Please use this identifier to cite or link to this item: http://hdl.handle.net/2122/10495
Authors: Marsella, M.* 
D'Aranno, P. J .V.* 
De Bonis, R.* 
Nardinocchi, C.* 
Scifoni, S.* 
Scutti, M.* 
Sonnessa, A.* 
Wahbeh, W.* 
Biale, E.* 
Coltelli, M.* 
Pecora, E.* 
Proietti, C.* 
Title: A tool for mapping the evolution of a lava field through the Etna video-surveillance camera network
Issue Date: 6-Apr-2016
URI: http://hdl.handle.net/2122/10495
Keywords: volcano monitoring
lava flow mapping
surveillance camera
hazard assessment
geo spatial dataset
Subject Classification04. Solid Earth::04.08. Volcanology::04.08.07. Instruments and techniques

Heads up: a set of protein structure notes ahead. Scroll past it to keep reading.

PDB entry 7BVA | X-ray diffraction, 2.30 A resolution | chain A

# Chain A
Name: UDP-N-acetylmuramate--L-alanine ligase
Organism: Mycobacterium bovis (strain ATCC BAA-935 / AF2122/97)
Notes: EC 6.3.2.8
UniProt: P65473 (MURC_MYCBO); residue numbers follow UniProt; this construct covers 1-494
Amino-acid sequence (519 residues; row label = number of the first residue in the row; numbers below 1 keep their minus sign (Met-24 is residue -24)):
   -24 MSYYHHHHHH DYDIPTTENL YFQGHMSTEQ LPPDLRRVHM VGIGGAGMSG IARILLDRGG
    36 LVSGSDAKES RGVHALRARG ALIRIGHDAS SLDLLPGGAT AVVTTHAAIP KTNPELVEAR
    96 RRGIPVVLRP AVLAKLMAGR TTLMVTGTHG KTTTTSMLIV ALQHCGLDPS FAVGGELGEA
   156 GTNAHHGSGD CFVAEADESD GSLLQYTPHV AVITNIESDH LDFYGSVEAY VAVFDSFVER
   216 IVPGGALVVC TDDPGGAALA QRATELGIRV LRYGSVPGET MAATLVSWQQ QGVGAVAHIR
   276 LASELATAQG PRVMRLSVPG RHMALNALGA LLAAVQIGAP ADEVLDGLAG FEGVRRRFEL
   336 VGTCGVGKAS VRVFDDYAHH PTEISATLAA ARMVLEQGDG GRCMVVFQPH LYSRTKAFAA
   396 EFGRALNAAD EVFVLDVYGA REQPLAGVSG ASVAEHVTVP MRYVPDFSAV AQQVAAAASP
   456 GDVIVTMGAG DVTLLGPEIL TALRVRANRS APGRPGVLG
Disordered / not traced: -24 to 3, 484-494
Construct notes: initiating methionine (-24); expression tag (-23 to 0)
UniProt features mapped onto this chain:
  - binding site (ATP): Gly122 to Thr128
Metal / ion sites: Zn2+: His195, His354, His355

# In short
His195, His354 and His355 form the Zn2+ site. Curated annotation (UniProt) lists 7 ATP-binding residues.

Abstract: In active volcanic areas it is often difficult carry out direct surveys during an eruption, remote sensing techniques based on airborne/satellite platforms and ground-based sensors have remarkable monitoring potentialities in terms of safety and observation capability. In addition, the recent development of high resolution digital cameras, laser scanners and SAR instruments have improved the ability to obtain reliable measurements for modelling the evolution of effusive and explosive eruptions by following the rate of advancement of a lava flow or the dispersal of a volcanic plume. In order to collect data at an adequate level of accuracy and frequency it is not possible to exclusively rely on airborne or satellite methods and it is necessary to carry out measurements using also remote sensing instruments operating on the ground. Among the other techniques, the use of a simplified photogrammetric approach based a video-surveillance camera network represents a straightforward alternative for rapid mapping in active volcanic areas. Therefore a procedure for optimizing and extending the observational capability of the Etna NEtwork of Thermal and VIsible cameras (NETVIS) for systematically monitoring and quantifying surface sin-eruptive processes was implemented. The activity included also the extension of the permanent video-surveillance network by installing additional mobile stations. A dedicated tool for automatic processing of image datasets was developed and tested in both simulated and real scenarios to obtain a time series of digital orthophotos for tracking the evolution of a lava flow emplacement. The developed tool was tested by processing images acquired by the Etna_NETVIS sensors, in particular from Monte Cagliato thermal camera, during the 2011 paroxysmal episodes of the New South East Crater that poured lava flows in the Valle del Bove.
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